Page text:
Are vehicles the true protagonist of the self-driving revolution?
On the surface it seems so. The volume of vehicle-centric media coverage within connected and automated mobility (CAM) would certainly suggest this. However, do we need to look deeper?
If we briefly glance over the relevant statistics, we are forced to confront the reality. The correlation between road collisions and human error is unmistakably evident, ultimately highlighting our perceptual deficiencies, or flaws, for the task of driving. Despite our best efforts, these shortcomings prevent us from creating safer roads.
The barrier is us. Our inconsistency to predict, anticipate and react to busy and complex road networks leaves us helpless in improving safety much beyond where we are today. In other words, we’ve hit a roadblock.
Fortunately, there is a solution. Completely transform driving as we currently know it...
“We crave for new sensations but soon become indifferent to them. The wonders of yesterday are today common occurrences.” – Nikola Tesla
During recent years there has been increased focus, investment and development in self-driving technologies, products and services. This demonstrates the collective belief in collaboration by industry, academia and government to accelerate the self-driving revolution. We can remove the human barrier of inconsistency, but only once employing these technologies, products and services – thus unlocking the benefits that will lead us to a safer, integrated and more efficient society.
Developments in Automated Driving Systems (ADS) provide a new solution for driving. We can now utilise the technology available to us to create new solutions that previously surpassed our knowledge capabilities – combining cutting edge advancements in sensor and perception technologies, with advanced decision-making capabilities. The result? Creating a driving sophistication never seen before; one well beyond our own human shortcomings.
Human Machine Interface (HMI)
During the transition period as vehicles become highly automated, mechanisms for re-establishing human control between automated driving sections will be necessary. Relevant driver awareness sensors alongside data displays will likely act as the channel for transitioning between automated and non-automated driving as these technologies develop.
Advanced features + Ergonomics and Design
The gradual transition of responsibility will lead to an inevitable shift in the associated passenger experience. In eventually rendering pedals, steering wheels and gear sticks redundant, the passenger environment will evolve for different purposes.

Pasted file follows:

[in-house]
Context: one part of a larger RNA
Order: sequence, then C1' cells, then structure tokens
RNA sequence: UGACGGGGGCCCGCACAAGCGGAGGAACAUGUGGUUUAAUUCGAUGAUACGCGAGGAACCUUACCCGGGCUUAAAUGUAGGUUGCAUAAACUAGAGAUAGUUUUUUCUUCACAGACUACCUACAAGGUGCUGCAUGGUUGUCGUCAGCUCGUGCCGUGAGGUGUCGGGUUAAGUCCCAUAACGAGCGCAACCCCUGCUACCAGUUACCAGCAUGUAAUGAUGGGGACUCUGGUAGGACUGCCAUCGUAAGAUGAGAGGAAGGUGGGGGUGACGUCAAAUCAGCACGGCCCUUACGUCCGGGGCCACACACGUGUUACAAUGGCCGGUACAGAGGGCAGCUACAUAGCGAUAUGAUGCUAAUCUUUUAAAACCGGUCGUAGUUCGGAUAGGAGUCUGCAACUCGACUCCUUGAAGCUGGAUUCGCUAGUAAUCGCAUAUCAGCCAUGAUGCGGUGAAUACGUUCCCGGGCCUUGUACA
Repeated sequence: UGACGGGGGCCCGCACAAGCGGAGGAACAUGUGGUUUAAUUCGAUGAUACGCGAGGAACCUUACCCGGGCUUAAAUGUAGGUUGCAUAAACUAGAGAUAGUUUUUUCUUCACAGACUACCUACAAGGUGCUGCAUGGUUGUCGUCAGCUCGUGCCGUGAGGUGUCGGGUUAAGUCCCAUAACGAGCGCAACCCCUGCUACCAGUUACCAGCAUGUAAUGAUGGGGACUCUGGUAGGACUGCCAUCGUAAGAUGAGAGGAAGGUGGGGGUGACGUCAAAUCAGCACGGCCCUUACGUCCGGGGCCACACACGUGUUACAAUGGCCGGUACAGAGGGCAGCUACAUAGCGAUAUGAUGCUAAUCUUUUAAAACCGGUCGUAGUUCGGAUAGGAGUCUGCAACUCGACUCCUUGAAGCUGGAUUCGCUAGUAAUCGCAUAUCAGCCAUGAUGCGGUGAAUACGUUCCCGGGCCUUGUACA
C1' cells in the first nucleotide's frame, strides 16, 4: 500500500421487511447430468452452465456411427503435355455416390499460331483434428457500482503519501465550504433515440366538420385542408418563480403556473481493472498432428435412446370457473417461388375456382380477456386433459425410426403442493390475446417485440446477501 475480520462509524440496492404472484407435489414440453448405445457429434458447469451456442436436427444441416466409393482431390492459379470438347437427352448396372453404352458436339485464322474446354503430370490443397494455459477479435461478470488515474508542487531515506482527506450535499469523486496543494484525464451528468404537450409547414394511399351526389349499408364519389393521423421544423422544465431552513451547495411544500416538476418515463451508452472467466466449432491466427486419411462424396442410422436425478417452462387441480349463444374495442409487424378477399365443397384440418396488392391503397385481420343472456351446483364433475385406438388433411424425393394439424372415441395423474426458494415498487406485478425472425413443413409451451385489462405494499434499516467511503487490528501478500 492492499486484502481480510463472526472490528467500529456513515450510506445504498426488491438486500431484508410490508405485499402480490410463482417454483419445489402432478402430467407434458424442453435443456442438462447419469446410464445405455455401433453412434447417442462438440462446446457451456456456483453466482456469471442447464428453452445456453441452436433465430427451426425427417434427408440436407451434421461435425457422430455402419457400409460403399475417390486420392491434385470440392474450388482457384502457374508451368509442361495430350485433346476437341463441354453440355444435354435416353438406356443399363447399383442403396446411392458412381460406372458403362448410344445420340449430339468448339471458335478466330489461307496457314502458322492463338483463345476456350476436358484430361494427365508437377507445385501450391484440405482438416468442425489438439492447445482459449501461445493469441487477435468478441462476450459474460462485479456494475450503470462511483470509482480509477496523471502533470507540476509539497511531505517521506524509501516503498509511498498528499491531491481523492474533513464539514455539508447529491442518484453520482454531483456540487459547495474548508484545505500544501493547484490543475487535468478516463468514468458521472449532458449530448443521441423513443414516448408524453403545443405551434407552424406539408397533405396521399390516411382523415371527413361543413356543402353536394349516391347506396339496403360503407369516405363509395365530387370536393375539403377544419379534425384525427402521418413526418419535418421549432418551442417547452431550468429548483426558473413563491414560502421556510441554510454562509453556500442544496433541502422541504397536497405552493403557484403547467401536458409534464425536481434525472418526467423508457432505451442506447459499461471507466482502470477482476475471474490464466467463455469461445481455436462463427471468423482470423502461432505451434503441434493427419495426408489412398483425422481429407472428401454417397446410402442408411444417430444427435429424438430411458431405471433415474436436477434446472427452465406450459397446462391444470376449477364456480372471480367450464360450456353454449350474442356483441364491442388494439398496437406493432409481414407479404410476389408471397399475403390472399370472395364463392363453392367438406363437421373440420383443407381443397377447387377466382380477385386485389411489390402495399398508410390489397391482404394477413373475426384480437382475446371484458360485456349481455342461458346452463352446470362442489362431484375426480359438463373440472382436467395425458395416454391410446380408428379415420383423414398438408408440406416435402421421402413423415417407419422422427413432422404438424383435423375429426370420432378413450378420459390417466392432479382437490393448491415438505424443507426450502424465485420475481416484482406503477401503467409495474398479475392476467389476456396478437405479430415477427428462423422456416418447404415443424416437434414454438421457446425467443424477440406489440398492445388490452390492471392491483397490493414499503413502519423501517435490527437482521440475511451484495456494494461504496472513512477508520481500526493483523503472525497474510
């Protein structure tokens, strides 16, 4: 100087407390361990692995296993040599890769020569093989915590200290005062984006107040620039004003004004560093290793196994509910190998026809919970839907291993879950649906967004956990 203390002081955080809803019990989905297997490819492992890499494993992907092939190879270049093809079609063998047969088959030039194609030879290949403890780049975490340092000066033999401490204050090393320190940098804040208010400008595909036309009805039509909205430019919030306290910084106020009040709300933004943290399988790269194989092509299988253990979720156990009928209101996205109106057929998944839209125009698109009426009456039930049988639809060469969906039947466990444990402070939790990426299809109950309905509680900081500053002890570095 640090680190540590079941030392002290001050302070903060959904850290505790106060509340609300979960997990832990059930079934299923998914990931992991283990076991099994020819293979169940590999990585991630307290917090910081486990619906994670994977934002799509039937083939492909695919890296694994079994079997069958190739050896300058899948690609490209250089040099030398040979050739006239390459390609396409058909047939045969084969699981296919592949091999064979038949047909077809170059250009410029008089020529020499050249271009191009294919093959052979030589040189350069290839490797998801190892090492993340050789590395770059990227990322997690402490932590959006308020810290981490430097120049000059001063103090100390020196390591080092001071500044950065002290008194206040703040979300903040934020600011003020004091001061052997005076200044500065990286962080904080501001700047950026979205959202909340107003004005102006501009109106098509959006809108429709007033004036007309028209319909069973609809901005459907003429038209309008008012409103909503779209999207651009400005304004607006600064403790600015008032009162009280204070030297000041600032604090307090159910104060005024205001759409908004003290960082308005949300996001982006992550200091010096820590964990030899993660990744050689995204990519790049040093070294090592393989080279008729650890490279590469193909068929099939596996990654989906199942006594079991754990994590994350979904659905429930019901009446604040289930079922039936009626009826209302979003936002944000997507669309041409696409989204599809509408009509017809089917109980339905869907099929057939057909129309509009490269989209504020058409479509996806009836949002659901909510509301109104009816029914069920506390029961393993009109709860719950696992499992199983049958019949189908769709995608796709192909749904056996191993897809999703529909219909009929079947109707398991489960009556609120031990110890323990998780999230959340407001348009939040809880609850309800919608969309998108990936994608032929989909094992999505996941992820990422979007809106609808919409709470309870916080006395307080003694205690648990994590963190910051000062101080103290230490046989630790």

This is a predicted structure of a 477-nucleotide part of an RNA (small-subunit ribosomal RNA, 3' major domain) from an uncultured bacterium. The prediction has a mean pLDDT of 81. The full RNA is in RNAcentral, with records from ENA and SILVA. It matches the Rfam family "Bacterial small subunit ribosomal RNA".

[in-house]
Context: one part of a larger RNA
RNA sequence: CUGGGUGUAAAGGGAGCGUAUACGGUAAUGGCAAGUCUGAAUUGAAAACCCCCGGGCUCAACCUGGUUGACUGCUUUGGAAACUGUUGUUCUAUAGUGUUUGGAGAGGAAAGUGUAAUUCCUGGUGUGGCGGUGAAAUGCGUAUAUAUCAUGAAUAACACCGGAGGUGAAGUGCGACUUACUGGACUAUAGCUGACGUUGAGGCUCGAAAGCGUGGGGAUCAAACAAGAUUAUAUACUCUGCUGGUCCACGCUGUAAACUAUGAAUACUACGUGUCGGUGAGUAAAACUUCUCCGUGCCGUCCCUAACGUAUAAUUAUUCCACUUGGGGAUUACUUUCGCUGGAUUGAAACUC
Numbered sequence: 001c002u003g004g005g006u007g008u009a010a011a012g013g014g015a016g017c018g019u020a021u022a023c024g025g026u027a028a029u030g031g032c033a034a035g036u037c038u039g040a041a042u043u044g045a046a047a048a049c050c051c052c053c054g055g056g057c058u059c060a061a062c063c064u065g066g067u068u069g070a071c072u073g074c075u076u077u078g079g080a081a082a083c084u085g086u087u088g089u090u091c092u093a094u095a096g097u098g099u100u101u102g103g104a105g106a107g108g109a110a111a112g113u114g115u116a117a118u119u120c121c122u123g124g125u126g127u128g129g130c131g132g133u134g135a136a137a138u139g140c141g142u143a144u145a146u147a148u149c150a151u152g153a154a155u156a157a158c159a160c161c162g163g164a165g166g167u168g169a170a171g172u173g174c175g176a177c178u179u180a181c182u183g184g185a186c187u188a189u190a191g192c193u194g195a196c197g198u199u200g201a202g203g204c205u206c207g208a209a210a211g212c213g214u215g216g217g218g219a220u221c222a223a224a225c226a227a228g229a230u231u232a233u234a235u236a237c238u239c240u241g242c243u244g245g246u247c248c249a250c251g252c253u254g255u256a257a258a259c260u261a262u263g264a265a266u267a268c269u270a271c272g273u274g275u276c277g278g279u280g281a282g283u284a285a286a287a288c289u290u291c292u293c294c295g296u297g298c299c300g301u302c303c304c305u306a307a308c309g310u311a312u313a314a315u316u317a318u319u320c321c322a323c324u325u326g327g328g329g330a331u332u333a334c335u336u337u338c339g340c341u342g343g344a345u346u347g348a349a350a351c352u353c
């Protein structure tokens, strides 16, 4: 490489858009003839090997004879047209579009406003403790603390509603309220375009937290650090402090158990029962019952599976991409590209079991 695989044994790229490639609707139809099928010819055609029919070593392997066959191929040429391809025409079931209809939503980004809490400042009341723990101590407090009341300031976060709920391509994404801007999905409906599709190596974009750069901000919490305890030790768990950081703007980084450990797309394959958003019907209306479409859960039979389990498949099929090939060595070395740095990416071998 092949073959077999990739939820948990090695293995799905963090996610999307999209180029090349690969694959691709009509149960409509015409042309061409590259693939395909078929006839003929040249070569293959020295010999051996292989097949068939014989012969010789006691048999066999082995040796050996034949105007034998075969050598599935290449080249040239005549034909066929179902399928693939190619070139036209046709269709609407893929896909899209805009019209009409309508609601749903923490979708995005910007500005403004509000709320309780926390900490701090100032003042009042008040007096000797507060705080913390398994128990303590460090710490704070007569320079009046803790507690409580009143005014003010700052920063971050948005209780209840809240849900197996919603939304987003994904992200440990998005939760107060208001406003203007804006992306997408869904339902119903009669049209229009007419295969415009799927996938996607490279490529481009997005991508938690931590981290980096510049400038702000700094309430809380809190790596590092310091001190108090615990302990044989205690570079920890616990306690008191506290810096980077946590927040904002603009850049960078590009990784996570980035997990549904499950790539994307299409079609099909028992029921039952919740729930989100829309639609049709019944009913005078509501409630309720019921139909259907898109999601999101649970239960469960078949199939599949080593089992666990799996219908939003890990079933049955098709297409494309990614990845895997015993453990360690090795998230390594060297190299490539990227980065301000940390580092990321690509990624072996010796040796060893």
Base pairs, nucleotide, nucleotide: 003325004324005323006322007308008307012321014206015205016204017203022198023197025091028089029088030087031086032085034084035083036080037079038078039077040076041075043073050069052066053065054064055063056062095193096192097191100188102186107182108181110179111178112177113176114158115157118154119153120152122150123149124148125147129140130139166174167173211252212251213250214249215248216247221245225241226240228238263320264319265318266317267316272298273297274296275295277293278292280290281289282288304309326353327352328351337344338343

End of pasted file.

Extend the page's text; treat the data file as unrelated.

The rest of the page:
Although much conversation is centred around productivity benefits, the relinquished driving responsibility gives opportunity for service providers to enhance the experience for their passengers. Enabled by the maturing communications networks, this could enable a variety of streaming and other high-bandwidth data services, although there are a myriad of possible new business models that could emerge.
Through various communications techniques, complimentary benefits of connectivity can be realised throughout a vehicle fleet. Vehicle-to-vehicle (V2V) and vehicle-to-infrastructure (V2I) technologies allow information exchange across the wider transport network. This information can be utilised in improving the safety, efficiency and energy savings across the entirety of the transport system.
The predictions for upcoming vehicle transformation are best understood when acknowledging the fundamental problem of driving itself – human error. Only by analysing this can we understand the solution brought by the increased automation of vehicles.
These vehicles will enable drastic reduction in road collisions, increasingly more intelligent network management, as well as a wide variety of end user services and business models.
Through the Zenzic-led UK Connected and Automated Mobility Roadmap to 2030, we see the future of vehicular development and deployment as a fundamental component in achieving our vision.
However, to realise the broadest set of benefits to society, vehicles can’t be considered in isolation. They are part of a bigger CAM ecosystem that cuts across a variety of traditional industries.
By considering the interrelations between the legislation, insurance, investment, highways, infrastructure, mobility-as-a-service and freight/logistics services industries, among many others, we are able to draw a clearer direction towards a safer, more efficient and inclusive connected and self-driving future.